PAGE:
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If you’ve switched on the news, or taken a drive around town recently, you may well have seen that the world is going mad about the Six Nations Championship at the moment.
For those who are new to sport, or just starting to watch rugby union, this might be a little confusing. What’s the difference between the Six Nations and the Rugby Championship? Isn’t Super League, and the NRL just about to start as well? What are all these competitions?
Here’s the thing: Without a little explanation, rugby can be a little confusing. That’s because there are two types of rugby: Rugby union, and rugby league (and technically rugby sevens, but we won’t get into that now). On the surface, these may seem pretty similar—big men and fast men, smashing into each other in an attempt to get an oval ball over a white line.
However, there are plenty of differences between rugby union vs rugby league. And we’re here to explain them all.
Key Differences Between Rugby Union vs Rugby League
OK, so we won’t explain them all. That would take more time than we both have. However, below are five of the key difference between rugby union and rugby league, that separate the two games.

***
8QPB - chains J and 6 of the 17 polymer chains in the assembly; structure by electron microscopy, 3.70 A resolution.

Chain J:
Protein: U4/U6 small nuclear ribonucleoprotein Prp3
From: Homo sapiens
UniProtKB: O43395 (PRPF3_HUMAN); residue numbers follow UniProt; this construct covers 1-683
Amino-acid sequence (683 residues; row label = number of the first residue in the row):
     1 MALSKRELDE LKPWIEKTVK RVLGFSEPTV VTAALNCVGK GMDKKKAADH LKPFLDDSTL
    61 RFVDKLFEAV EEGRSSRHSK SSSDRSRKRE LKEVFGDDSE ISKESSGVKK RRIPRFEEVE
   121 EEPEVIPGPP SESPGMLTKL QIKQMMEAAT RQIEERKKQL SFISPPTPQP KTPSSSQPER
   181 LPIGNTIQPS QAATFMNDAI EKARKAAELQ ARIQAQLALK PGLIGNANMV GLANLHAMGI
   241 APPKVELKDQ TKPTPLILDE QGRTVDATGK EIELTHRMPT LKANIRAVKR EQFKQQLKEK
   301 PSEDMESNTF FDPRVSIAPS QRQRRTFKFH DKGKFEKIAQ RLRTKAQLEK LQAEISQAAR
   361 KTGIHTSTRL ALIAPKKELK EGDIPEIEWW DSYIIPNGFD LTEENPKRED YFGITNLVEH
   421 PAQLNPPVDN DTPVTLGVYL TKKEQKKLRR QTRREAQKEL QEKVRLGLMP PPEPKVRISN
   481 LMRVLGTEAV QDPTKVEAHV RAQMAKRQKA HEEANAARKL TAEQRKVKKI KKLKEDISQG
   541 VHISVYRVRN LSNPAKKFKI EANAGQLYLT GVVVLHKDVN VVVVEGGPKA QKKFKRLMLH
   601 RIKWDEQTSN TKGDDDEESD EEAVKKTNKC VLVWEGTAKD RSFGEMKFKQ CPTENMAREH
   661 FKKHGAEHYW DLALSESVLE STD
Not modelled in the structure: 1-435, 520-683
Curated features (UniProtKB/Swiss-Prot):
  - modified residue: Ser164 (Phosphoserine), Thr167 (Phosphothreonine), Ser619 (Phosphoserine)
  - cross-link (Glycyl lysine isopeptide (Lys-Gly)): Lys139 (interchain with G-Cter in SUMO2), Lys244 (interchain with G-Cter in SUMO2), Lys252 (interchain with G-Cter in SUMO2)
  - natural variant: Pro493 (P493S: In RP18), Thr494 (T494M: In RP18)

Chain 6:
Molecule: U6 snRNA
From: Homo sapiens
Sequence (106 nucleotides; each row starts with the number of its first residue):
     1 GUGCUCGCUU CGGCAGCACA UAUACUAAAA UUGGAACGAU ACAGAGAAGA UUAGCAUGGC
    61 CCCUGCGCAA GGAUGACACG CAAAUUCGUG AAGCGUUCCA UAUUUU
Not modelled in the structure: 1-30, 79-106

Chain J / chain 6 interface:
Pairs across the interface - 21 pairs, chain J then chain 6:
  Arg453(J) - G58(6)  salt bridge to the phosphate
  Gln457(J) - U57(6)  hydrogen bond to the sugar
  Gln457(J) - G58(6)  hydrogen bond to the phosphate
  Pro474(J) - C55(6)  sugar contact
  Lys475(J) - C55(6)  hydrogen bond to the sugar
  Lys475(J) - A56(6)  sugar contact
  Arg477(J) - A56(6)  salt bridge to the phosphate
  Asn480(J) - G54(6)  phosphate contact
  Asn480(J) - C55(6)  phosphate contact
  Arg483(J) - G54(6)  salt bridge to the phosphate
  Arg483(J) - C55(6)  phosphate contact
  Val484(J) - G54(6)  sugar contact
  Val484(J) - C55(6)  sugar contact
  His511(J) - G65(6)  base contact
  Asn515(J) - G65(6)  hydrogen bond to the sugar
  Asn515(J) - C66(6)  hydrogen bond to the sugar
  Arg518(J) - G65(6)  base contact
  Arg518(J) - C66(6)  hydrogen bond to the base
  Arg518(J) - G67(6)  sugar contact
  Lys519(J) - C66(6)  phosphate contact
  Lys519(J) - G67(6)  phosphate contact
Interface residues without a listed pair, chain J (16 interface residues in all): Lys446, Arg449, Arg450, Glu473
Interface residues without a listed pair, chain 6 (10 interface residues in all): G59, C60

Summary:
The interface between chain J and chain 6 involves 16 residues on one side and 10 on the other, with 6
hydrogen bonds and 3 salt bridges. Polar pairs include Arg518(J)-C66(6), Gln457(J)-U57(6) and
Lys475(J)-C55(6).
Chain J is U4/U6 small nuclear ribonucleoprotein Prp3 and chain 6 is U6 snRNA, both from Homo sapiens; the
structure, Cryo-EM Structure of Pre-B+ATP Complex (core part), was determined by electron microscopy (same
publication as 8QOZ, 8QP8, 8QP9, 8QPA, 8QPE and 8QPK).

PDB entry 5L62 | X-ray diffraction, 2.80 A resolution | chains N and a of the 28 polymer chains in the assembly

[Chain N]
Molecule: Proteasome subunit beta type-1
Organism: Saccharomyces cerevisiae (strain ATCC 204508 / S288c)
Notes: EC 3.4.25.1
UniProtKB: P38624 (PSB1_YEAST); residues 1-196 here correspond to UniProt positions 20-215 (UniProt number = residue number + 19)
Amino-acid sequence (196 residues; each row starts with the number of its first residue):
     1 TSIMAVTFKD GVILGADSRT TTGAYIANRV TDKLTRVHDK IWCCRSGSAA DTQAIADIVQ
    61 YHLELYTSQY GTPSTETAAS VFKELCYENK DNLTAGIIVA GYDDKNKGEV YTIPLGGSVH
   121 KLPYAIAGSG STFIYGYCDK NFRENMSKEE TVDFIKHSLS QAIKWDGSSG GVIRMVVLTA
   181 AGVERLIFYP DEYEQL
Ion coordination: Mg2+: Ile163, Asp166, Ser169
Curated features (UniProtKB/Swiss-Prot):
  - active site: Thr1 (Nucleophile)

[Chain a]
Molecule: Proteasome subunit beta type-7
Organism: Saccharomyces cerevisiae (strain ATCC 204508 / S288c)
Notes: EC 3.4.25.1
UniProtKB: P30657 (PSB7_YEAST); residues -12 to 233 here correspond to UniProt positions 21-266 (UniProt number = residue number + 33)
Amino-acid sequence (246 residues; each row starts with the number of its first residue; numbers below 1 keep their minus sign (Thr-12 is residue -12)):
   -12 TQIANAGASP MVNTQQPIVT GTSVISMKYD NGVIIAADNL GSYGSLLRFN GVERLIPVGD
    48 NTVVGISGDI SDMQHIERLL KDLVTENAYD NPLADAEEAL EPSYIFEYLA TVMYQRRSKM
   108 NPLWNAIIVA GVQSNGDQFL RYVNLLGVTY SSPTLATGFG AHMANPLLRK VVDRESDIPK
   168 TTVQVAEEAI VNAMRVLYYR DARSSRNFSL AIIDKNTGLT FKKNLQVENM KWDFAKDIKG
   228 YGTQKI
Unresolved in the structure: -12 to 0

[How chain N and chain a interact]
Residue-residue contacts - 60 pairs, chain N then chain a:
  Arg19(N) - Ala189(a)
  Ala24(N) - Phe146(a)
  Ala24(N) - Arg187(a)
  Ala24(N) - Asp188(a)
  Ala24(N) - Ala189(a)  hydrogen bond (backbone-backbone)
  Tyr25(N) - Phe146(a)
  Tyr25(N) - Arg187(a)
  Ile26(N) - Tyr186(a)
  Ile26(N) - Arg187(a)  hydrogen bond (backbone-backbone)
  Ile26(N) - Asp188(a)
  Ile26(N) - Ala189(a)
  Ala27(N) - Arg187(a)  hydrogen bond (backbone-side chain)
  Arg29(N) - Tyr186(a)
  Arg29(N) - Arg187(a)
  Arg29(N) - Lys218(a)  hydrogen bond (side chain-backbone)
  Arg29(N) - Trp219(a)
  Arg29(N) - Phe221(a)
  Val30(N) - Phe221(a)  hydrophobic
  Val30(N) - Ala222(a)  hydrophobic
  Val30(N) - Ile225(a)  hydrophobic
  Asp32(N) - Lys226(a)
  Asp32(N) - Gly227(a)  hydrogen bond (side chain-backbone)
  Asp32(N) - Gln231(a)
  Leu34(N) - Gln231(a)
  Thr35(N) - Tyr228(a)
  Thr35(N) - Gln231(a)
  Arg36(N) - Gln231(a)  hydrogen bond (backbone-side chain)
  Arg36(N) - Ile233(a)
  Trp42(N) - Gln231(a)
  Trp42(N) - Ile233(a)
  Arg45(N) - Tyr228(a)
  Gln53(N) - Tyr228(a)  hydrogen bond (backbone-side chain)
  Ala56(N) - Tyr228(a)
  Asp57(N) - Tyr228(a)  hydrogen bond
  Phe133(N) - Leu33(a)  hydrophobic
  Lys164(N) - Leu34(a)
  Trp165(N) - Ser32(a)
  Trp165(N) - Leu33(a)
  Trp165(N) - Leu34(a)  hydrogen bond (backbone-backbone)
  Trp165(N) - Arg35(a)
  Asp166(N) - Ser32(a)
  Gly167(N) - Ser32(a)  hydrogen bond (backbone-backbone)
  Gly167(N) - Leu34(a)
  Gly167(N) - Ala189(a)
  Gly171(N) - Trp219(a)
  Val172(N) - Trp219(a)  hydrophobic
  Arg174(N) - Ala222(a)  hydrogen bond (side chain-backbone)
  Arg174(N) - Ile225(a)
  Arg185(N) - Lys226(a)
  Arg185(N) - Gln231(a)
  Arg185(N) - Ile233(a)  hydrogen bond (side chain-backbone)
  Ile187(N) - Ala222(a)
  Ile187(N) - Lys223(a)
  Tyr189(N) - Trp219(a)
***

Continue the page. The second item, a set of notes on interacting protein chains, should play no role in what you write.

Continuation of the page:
Rugby Union vs Rugby League: Possession
The way that possession is determined and maintained in rugby union differs to rugby league, creating a wildly different game overall.
In rugby union, when a player is tackled with the ball, they must release the ball. This is typically done by the player lying on their side, and placing the ball towards their own team. At this stage, members of both teams generally compete for possession of the ball in what is called a ruck—players use their bodies to push over the ball, without touching it with their hands.
Once the ball is available on one side of the ruck, a player will pick it up and pass or run, beginning open play again. This can continue indefinitely, meaning one team can be in possession of the ball for minutes at a time, provided they defend their rucks correctly.
In rugby league, however, possession unfolds very differently. When a player is tackled, the referee calls that a tackle has been made, and the defending players will release, giving the attacking player an opportunity to roll the ball under their legs. Teams are allowed six tackles, before the ball must be handed over to the opposition.
Therefore, possession typically changes hands much more frequently in rugby league, with teams kicking or trying risky attacking plays on their final tackle.
Rugby Union vs Rugby League: Tackles
Speaking of tackles, this is another difference between rugby union and rugby league.
In rugby union, a player is tackled when they are held on the ground—defined as the knee or back touching the ground while being held by a defending player. In rugby league, however, a tackle occurs when the attacking player is held stationary by defenders, or when the elbow of the arm holding the ball touches the ground.